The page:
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British Food Journal Volume 42 Issue 9 1940

British Food Journal

ISSN: 0007-070X

Article publication date: 1 September 1940

Abstract

The curing of pork for the purpose of manufacturing bacon and ham is fundamentally a process of salting that was originally used merely as a method of preservation. A century and a half ago the curing of pork was done on the farm or in the home. To‐day, practically all the bacon and ham consumed is mass‐produced in factories, and the concern of manufacturers is to obtain the best standard products by the simplest means. The report that follows is not concerned with those factors in the quality of the product that can only be standardised by control of the conditions under which the pig is reared and of its treatment immediately before slaughter, such as the conformation and composition of the carcase. It is concerned only with those factors that are definitely due to the process of curing, namely, the cured flavour, the production of the red cured colour of the lean meat and the even distribution of salt. It is now well known that the production of the red colour is due to the interaction of a nitrite, such as potassium or sodium nitrite, with the haemoglobin of the meat, which yields a pigment, nitroso‐haemoglobin, which is more permanent than haemoglobin. On the other hand, it is known that such nitrites may have harmful effects upon animals, if taken indiscriminately into the alimentary system, so that the view generally held is that the amount of nitrite in staple foods should be as low as possible. In the traditional method of curing, nitrite is not added to the curing salt. Nitrate (saltpetre) is added. The fact that the red colour develops is due to the action of certain bacteria in reducing a portion of the added nitrate to nitrite. In this indirect method of introducing nitrite into the cure, the amount of nitrite in the product when it is finally consumed depends upon many variables, and cannot be easily or strictly controlled. The traditional procedure of adding nitrate is still the basis of commercial practice in this country ; in fact, the addition of nitrite is illegal. The traditional method of curing on the farm or in the home has, however, been modified in one very important way in the modern factory. Traditionally, dry salts were used. To‐day, the usual method employed in factories is salting by immersion in tanks of pickle, combined with the forcible injection into the carcase of a solution of common salt and saltpetre. Two advantages have been gained by this change ; first, a milder cure, containing a relatively small and fairly evenly distributed amount of salt, and, secondly, speed and economy. From the points of view both of the consumer and of the manufacturer, a number of questions emerge from this review of the present situation in this country. Thus, it may be asked : (1) Does nitrate contribute in any essential way, in addition to serving as a source of nitrite, to the process ? Does it, for example, contribute essentially to the cured flavour or to the keeping properties of the product ? (2) Similarly, do bacteria contribute in any essential way, in addition to acting as agents in the production of nitrite ? (3) How far are the temperature, time and acidity determined in tank‐curing by the need for controlling the type of bacterial flora and its activity ; and what advantages could the manufacturer obtain if the need for the bacteria and for the control of their activity did not exist ? (4) Would the elimination of the nitrate and the bacteria from the process help toward obtaining more uniform and lower amounts of nitrite in the finished product ? It has therefore been felt essential to carry out the experiments described in this report, although it may appear at first sight that they cover similar ground to that traversed as long ago as 1925 in the U.S.A. under the auspices of the Bureau of Animal Industry of the United States Department of Agriculture and of the Institute of American Meat Packers. There is, however, a basic difference in the aims of the two pieces of work. The American work, conducted on an extensive scale in a number of packing houses, was a successful demonstration that the direct use of sodium nitrite in American cures was commercially practicable, and had many operative advantages over the traditional method, which relied entirely for the production of nitrite on the bacterial reduction of nitrate. As regards the product, it was found to be at least equal in all respects to that produced by the older method. The work was not designed to elucidate the mechanism of curing, i.e., to isolate the factors responsible for the production of the cured flavour and, in fact, no steps were taken to eliminate the factor of bacterial action. The results did, however, show that the presence of nitrate, as such, was not essential for the flavour of American bacon and hams. The aim of the present work has been twofold : to determine the relative importance of the various factors responsible for the production of the cured flavour ; and to determine whether the direct use of nitrite in English cures, which are very different from those used in America, would give a satisfactory product, as judged by English standards. The first objective is not only of scientific interest, but is fundamentally related to the second. If a clearly defined factor can be shown to be responsible for the production of the cured flavour, any consequential modifications in English commercial practice that may suggest themselves can be viewed and developed on a scientific and not an empirical basis. The work therefore included a critical comparison between, first, current procedure in the factory, based on the traditional process of adding nitrate and depending on bacterial activity for the production of nitrite ; secondly, nearly sterile procedure in which both nitrate and nitrite were added in addition to sodium chloride ; and thirdly, nearly sterile procedure in which only nitrite was added. Other aspects of curing were also investigated, including the rate at which the freshly‐slaughtered pig is cooled, the action of heat on the nitrite in bacon, the minimal desirable amount of free nitrite in bacon, the bacterial flora of pork, bacon and mature tank‐pickle and the amounts of salt and nitrite in commercial bacon. The results of the experimental cures, as will be seen, establish a strong presumption that the characteristic flavour of bacon is due to the action of sodium chloride and nitrite on the flesh, and that the presence of nitrate and microbial action during pickling and maturation are not essential. The work also raises, but does not settle, other important issues. For example, what is the process by which nitrite is lost in the meat, other than by combination with haemoglobin, and what are the effects of temperature, time, acidity, etc., upon the rate and extent of this process ; does the presence of nitrate in the tissues appreciably retard or inhibit the growth of putrefactive anaerobes? These problems are now being investigated, but in the meantime it seems undesirable to defer publication of the results already obtained. What is the immediate practical upshot of the work ? The basic principles of the curing of bacon can be taken as fairly established, and they do point to the possibility of recasting current practice in this country in a way that would give the curer really effective control over the quality of his product, so far as it is determined by the actual process of curing. But it would be premature at this stage to attempt the radical changes in method that are implied. Before that could usefully be done it would be necessary to carry out a comprehensive series of experiments on a larger scale, and with an adequate range of raw material (i.e., carcases), in order to establish how far the results obtained on the small scale are reproducible in the factory. The question of this further work is under consideration.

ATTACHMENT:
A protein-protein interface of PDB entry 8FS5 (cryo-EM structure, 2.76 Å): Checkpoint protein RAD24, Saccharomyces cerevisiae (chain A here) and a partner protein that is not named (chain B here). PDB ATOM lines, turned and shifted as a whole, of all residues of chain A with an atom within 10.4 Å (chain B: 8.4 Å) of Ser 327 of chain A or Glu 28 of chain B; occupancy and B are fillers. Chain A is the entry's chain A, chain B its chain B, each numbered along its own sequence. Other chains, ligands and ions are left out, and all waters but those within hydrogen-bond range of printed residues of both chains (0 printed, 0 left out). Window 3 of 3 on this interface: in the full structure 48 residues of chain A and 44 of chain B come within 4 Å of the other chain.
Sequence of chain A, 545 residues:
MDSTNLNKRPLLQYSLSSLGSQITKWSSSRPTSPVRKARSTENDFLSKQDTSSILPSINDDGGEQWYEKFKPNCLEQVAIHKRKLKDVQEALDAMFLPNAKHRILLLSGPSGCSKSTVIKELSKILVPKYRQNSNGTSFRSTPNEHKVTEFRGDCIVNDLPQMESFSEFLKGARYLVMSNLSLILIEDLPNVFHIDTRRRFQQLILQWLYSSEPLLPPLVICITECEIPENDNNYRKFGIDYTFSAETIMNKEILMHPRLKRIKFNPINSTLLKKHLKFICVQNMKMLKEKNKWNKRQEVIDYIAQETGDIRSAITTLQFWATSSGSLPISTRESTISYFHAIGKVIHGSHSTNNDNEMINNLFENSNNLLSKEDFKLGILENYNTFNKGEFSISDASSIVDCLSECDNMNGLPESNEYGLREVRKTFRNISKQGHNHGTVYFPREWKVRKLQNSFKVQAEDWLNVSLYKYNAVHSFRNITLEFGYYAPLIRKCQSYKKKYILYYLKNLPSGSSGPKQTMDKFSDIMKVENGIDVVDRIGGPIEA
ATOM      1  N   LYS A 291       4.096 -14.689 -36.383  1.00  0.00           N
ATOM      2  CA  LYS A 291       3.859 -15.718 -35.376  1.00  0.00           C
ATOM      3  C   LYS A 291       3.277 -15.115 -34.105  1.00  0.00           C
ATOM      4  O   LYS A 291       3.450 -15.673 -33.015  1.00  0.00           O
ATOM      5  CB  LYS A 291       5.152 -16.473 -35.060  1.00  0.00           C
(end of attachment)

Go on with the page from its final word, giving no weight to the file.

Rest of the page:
Citation

(1940), "British Food Journal Volume 42 Issue 9 1940", British Food Journal, Vol. 42 No. 9, pp. 81-90. https://doi.org/10.1108/eb011345